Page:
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Bacterial arthritis: Epidemiology, pathogenesis, and microbiology in infants and children

Paul Krogstad, MD
Section Editors
Sheldon L Kaplan, MD
William Phillips, MD
Robert Sundel, MD
Deputy Editor
Mary M Torchia, MD


Infections of the joints (known as septic arthritis, pyogenic arthritis, suppurative arthritis, purulent arthritis, or pyarthrosis) may be caused by bacteria, fungi, mycobacteria, and viruses. The term "septic arthritis" usually refers to bacterial arthritis or fungal arthritis, but bacterial joint infections are most common [1,2].

The epidemiology, pathogenesis, and microbiology of bacterial arthritis in infants and children will be reviewed here. The clinical manifestations, evaluation, diagnosis, treatment, and outcome are discussed separately. (See "Bacterial arthritis: Clinical features and diagnosis in infants and children" and "Bacterial arthritis: Treatment and outcome in infants and children".)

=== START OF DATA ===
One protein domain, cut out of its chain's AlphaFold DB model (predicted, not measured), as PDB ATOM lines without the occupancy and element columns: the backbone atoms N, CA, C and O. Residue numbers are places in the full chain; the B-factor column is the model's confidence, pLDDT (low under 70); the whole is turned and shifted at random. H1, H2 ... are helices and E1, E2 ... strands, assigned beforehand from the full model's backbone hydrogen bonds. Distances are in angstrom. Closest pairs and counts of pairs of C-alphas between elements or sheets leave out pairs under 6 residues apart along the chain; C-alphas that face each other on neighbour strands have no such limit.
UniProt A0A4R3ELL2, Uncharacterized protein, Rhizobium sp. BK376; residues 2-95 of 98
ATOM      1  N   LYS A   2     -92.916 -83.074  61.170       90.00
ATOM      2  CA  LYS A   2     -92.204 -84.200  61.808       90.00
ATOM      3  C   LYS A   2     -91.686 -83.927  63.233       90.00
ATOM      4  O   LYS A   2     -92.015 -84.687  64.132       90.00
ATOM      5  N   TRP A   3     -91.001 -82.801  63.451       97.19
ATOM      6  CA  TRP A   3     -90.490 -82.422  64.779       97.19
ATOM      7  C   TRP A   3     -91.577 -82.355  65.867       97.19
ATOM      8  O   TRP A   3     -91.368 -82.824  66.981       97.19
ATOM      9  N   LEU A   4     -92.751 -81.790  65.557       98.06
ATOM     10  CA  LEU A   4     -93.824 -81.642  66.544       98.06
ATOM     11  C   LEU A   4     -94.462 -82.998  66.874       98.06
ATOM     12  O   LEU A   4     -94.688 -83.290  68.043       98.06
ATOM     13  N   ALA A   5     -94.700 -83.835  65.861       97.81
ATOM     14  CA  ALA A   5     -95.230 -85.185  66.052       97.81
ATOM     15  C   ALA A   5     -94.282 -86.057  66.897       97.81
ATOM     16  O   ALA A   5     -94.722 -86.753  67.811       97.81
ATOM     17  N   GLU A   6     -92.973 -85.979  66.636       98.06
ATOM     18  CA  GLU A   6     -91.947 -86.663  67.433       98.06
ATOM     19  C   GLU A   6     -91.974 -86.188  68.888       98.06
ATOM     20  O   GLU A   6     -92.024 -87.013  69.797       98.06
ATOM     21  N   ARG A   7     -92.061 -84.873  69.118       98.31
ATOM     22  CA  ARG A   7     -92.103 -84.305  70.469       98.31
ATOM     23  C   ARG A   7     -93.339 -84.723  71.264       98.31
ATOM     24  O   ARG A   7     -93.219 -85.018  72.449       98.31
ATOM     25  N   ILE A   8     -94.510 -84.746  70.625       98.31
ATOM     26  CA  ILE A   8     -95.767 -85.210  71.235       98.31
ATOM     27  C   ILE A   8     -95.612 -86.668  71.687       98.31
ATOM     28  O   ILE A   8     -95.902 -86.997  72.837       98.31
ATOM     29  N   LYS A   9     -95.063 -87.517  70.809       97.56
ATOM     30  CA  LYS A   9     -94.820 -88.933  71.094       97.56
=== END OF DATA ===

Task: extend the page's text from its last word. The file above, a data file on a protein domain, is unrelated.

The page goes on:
Bacterial arthritis occurs more commonly in childhood than during other periods of life, with approximately 50 percent of cases occurring in individuals younger than 20 years [2-4]. The reported incidence of bacterial arthritis in children ranges from 5 to 37 cases per 100,000 [5,6].

Children younger than three years are affected most frequently [5,7,8]. Boys are affected more often than girls (male-to-female ratio of 1.2-2 to 1) [6,8-10]. The hip and knee are the joints most frequently involved.

Risk factors — Risk factors for bacterial arthritis in the neonate (younger than one month) include [11-16]:

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Literature review current through: Nov 2017. | This topic last updated: Mar 07, 2017.
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